David Foot: An Appreciation by Vic Marks

After a distinguished cricketing career, during which he was an integral element of Somerset’s Glory Years side and received international honours, Vic Marks became one of the games most respected journalists and broadcasters.

Who better to talk about the work of David Foot, the much loved cricket writer who passed away in 2021?

A special event in David’s memory took place last year at which Vic joined a number of his media colleagues and the Foot family to remember David and his work.

There was a lovely ceremony at the Cooper Associates County Ground on August 31 last year and it was a great privilege to be there. The family of David Foot had gathered in the press box to unveil a plaque, presented by the Cricket Writers’ Club, remembering the man who “captured the sunshine, sixes and cider of Somerset cricket” and to share some memories of a great friend of Somerset cricket and Somerset’s cricketers. 

David was a proud and true west country man, self-effacing to a fault and, despite his protestations, a brilliant journalist, historian and broadcaster. He could have “emigrated” to Fleet Street, even though that has only been the mythical home of the national press for many years now. But he preferred to stay out west. Even so, as a regular writer for the Guardian, David’s work was lauded all around the country. 

David wrote and broadcast on so many walks of life, but perhaps cricket was his specialist subject. He was a regular at Taunton for over half a century; he loved cricket, he loved cricketers and he loved words; the west country’s John Arlott. 

When I was in the Somerset dressing room about four decades ago we always read his reports eagerly; they would be generous and sympathetic yet always studded with an unexpected detail or insight; the players spoke to him readily since they knew he was utterly trustworthy. He was incapable of writing a dull paragraph.

We could also marvel at his books. Ghosting Viv Richards’ first autobiography was no easy task since Viv was such a hard man to pin down. Once David, the gentlest of men, had to pluck up courage to have some stern words with Viv to ensure a few more hours in his company to complete the book with the deadline approaching fast. He must have completed this formidable task quite brilliantly …and bravely. Not many of us were prepared to confront Viv but in this instance the great man recognised that he was out of order, apologised for not turning up at the agreed time and soon he sat down in front of David and a tape recorder – and a delicious lunch concocted by David’s wife, Anne.

Around the same time David wrote his brilliant biography of Harold Gimblett, which was, in so many ways, decades ahead of its time as a ground-breaking study of sporting anxiety. Gimblett was an heroic figure to the Somerset supporters of my father’s generation, a complex character and another cricketer, who in David’s words “trusted me enough to leave some exceedingly personal tapes containing his most intimate and painful thoughts”.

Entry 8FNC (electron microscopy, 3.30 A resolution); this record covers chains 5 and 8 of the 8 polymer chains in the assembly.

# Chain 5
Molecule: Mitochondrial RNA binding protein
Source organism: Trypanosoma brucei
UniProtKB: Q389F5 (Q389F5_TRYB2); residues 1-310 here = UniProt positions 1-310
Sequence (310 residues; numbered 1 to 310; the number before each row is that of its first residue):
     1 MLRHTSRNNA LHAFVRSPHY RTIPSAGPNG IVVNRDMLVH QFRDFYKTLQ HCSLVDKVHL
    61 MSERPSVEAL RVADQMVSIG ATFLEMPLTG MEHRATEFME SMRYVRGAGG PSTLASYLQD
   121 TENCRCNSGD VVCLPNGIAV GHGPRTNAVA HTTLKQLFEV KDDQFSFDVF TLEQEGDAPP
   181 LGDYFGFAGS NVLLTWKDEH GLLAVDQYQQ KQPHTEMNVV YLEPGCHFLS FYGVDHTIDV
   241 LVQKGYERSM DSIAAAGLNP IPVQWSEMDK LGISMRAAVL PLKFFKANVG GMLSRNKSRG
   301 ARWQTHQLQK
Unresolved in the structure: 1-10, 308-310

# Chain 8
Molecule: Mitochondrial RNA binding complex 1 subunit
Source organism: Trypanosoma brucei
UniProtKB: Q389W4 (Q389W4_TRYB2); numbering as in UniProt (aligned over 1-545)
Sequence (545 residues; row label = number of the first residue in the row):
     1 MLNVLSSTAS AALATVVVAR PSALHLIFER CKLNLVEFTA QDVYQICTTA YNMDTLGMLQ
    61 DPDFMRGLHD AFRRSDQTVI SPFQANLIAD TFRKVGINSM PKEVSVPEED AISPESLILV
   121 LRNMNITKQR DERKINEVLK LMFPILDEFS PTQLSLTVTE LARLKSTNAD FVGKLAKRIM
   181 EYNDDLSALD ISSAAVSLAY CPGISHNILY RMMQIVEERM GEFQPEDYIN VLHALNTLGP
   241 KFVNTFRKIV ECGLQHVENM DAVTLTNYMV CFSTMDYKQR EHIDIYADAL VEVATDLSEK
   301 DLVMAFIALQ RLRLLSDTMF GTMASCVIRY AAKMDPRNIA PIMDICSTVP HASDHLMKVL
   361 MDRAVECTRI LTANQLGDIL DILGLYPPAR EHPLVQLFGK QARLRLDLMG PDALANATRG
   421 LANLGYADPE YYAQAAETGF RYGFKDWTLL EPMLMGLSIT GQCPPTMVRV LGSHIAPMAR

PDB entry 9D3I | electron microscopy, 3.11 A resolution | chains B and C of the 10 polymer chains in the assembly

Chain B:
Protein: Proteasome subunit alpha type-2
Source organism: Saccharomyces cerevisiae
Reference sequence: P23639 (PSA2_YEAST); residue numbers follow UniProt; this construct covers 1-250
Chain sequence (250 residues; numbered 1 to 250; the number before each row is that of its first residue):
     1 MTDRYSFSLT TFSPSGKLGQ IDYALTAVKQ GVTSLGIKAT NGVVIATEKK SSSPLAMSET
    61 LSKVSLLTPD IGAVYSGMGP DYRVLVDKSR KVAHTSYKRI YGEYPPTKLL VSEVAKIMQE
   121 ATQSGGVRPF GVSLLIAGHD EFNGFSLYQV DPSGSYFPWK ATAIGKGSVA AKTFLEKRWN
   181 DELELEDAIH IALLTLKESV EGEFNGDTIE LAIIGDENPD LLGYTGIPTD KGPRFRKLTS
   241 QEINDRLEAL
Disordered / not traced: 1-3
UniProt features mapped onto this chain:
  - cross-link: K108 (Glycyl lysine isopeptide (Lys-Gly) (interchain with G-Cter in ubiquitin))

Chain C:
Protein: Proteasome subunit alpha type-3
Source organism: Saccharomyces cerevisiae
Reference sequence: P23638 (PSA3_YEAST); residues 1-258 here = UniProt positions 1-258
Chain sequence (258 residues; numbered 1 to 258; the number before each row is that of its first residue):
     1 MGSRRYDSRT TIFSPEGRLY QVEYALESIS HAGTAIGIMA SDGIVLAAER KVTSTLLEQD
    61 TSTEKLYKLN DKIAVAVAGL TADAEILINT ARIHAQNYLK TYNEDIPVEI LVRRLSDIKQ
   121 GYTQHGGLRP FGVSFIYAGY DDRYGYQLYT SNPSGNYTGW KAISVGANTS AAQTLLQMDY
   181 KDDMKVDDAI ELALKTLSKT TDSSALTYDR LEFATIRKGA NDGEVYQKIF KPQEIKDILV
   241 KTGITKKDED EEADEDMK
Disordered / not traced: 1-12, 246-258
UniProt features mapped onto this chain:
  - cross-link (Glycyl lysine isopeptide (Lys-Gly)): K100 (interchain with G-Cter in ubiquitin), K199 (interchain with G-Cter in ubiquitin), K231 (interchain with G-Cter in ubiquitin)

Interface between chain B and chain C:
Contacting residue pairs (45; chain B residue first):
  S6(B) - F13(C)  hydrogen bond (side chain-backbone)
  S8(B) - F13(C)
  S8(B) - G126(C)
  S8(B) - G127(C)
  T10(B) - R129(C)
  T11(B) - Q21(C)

David may have been a gentle, self-effacing soul but he would not shy away from the difficult topics even though he admits in the 2003 reprint of his Gimblett book that “the task I set myself left me periodically depressed”. His later biography of Wally Hammond confirmed his fearlessness as a writer.

Sometimes I shared a press box with him at Taunton. His arrival would be a source of joy since it guaranteed a fount of wisdom, fine stories and sharp humour. Upon his return home his wife would ask him not about the cricket he had been reporting but whether he had returned from “a good box”, in which the conversation and camaraderie had been uplifting. 

Occasionally as I set off as a novice cricket writer he would send me a handwritten note, complimenting me on a recent piece.  There could be no better commendation. Also we might swop notes on our shared experience of growing up in south Somerset, albeit a few decades apart. He was born in East Coker, four miles from my home in Middle Chinnock. Later in life it would cheer me up to appear in the same sports pages as David in the Guardian or Observer, one difference being that he was probably furnishing reports to several other outlets at the same time.

He was a beautiful writer but also a prolific one. In my experience only Tony Cozier from the Caribbean, rivalled him in his ability to deliver so much elegant copy to so many people so quickly and, it always seemed, so effortlessly. 

Back at the Cooper Associates County Ground last August once the plaque had been unveiled, we all had a few moments to recall and celebrate David’s life not only as the consummate journalist but as the generous, principled, life-enhancing, mischievous man who brought a smile to all those he encountered.

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